Black smiles signified beauty

Credit: Calvin Smith via Flickr

Blackening your teeth was once seen as a symbol of beauty and wealth in Japan. Using a mix of iron filings mixed with vinegar and vegetables, a dark smile was sought after for its connotations of beauty. It was first used to celebrate teenagers transitioning into adulthood, but soon became daily practice amongst nobility.

The brighter the veins, the better


In pre-revolutionary France, accentuated veins were the go-to look. This trend had thousands of women color their veins with a blue pencil to make them stand out. Some women would even go as far as using leeches to get them as bright as possible, while keeping their skin a ghostly white.

Urine as… mouthwash?

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Some beauty trends are better off being left in the past… like rinsing your mouth with urine, for example. Ancient Roman women would brush their teeth and rinse their mouths with urine because of its high ammonia levels. The product proved so popular that Emperor Nero had to place a tax on it.

Women would quite literally bleed for beauty


Queen Elizabeth I was the pinnacle of beauty in the Tudor period. So much so, that women across the country would do anything to look like her. They would even undergo bloodletting in order to look as pale as the Virgin Queen. This process often involved having the blood sucked out of them by leeches. Gross!

Tapeworms were used to lose weight

Credit: Jim Griffin via Wikimedia Commons

Bizarre weight loss trends can be traced throughout history. Perhaps the strangest is Victorian women consuming pills containing tapeworm eggs. The eggs would then hatch inside of their host, before partially eating whatever its host consumed. It’s debated amongst historians as to whether these pills were simply a placebo, but it’s still disturbing that people were willing to try such a tactic.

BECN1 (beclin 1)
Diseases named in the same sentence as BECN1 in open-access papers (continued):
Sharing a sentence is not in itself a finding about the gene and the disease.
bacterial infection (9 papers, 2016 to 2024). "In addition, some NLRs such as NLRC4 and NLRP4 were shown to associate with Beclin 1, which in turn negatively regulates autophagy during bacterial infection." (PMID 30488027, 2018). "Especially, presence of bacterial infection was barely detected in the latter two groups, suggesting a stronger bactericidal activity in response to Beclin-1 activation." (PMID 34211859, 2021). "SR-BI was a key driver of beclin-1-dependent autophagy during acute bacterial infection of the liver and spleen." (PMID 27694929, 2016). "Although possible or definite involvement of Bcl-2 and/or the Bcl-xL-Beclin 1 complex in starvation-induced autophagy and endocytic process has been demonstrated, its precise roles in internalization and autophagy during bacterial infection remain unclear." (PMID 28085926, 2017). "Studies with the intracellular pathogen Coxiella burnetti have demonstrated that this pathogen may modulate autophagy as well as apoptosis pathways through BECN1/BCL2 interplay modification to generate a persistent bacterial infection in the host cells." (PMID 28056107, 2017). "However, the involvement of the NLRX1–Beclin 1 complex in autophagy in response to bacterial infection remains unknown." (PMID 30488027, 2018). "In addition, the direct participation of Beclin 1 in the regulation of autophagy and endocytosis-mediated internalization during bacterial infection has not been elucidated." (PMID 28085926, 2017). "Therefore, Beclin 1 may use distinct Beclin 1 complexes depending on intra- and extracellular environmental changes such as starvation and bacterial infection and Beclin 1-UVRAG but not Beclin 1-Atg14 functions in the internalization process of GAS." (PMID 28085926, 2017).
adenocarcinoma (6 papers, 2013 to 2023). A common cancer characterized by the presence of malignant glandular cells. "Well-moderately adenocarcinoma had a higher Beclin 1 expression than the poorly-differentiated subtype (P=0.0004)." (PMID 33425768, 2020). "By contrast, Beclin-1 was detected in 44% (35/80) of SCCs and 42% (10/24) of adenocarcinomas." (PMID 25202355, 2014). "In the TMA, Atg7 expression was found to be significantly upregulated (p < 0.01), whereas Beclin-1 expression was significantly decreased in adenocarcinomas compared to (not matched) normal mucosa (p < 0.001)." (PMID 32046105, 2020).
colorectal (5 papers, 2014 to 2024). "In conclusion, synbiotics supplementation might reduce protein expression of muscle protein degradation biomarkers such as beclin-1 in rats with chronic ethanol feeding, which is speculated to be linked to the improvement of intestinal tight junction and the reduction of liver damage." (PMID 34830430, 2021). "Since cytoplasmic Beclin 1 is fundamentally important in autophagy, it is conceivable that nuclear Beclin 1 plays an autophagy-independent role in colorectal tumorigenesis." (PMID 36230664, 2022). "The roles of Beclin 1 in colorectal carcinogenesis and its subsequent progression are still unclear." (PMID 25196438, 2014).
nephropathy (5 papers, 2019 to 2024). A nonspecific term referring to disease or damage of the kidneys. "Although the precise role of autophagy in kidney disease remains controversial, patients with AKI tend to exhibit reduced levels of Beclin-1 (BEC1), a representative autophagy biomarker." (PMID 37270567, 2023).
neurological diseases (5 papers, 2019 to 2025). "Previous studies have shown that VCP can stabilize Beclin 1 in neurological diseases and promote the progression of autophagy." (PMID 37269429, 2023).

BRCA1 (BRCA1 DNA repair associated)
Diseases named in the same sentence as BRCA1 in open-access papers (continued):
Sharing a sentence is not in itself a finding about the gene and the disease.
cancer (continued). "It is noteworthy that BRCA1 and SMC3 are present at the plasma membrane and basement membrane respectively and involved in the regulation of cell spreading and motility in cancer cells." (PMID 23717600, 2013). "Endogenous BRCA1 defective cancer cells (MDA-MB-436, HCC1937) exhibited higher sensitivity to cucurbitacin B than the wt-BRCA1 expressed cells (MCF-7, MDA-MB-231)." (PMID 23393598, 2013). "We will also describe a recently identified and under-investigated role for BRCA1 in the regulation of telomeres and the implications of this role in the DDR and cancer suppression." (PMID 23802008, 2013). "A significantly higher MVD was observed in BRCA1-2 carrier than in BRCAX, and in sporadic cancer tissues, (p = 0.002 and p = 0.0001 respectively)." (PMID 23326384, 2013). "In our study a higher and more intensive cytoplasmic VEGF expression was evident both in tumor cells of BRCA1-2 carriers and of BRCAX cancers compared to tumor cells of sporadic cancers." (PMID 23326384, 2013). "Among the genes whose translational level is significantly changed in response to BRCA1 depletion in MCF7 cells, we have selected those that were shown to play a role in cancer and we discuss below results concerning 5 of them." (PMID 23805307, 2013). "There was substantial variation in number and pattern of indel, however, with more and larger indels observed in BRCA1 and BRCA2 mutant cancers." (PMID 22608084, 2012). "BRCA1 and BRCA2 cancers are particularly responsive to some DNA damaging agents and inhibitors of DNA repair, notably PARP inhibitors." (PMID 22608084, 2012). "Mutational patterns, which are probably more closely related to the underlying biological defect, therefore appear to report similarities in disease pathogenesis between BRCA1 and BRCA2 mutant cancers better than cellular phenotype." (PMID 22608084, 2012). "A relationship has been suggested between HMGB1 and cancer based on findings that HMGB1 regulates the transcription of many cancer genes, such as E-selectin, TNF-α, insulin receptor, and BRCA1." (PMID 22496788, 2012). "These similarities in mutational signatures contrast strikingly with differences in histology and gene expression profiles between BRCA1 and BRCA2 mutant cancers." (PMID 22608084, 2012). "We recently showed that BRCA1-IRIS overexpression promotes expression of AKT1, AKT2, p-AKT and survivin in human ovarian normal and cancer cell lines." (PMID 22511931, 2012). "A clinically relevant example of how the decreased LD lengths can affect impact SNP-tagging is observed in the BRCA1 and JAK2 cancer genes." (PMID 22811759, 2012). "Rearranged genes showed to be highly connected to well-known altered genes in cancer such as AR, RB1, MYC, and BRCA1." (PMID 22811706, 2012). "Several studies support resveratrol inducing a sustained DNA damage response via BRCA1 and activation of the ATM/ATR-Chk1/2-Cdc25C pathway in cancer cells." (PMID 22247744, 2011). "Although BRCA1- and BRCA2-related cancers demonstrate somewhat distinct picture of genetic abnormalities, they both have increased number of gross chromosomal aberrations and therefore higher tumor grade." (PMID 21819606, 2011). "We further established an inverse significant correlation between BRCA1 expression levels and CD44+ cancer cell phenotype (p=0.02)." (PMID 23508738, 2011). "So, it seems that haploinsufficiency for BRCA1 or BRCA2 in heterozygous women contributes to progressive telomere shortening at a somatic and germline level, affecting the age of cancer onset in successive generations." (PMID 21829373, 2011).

Wigs were a literal rat’s nest


Forget hairspray – lard was the go-to tool to ensure hair stayed in place in the Georgian era. Slatherings of animal grease attracted all different kinds of vermin to ladies’ wigs, becoming infested with mice and fleas. In extreme cases, rats would crawl into the women’s beds, nibbling their hair as they slept. Thank goodness for hairspray.

Tuberculosis was equated with beauty


Tiny waists, bright red lips, and pale skin was the sought-after aesthetic in the Victorian era. Despite tuberculosis being responsible for 25% of annual deaths in Europe, many women would purposely seek out the ‘TB look’. They made themselves look ill, frail and delicate to fit the sickly standard at the time.

Arsenic was used for clear skin

Credit: Wellcome Collection via Lookandlearn

Believe it or not, 19th century women would use toxic arsenic beauty products to achieve a fair complexion – and it worked! Arsenic kills red blood cells, leading to whiter skin. The use of arsenic came with its own obvious risks. Users experienced internal bleeding, hair loss, vomiting, blindness, and, in many cases, death.

Eyelashes were considered ugly

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In a trend that entirely opposes today’s beauty standards, women during the Renaissance period would completely remove their eyelashes – sometimes their eyebrows, too. Any hair on a woman was deemed unattractive, leading to an extreme removal of body hair. Goodbye long, luscious lashes!

Gladiator sweat was used as a face cream

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Women in ancient Rome would purchase sweat from famous gladiators to use as a face cream. The ladies of the time believed that it would improve their complexion and smoothen their skin. Vials of the liquid were sold outside of the arenas like merchandise!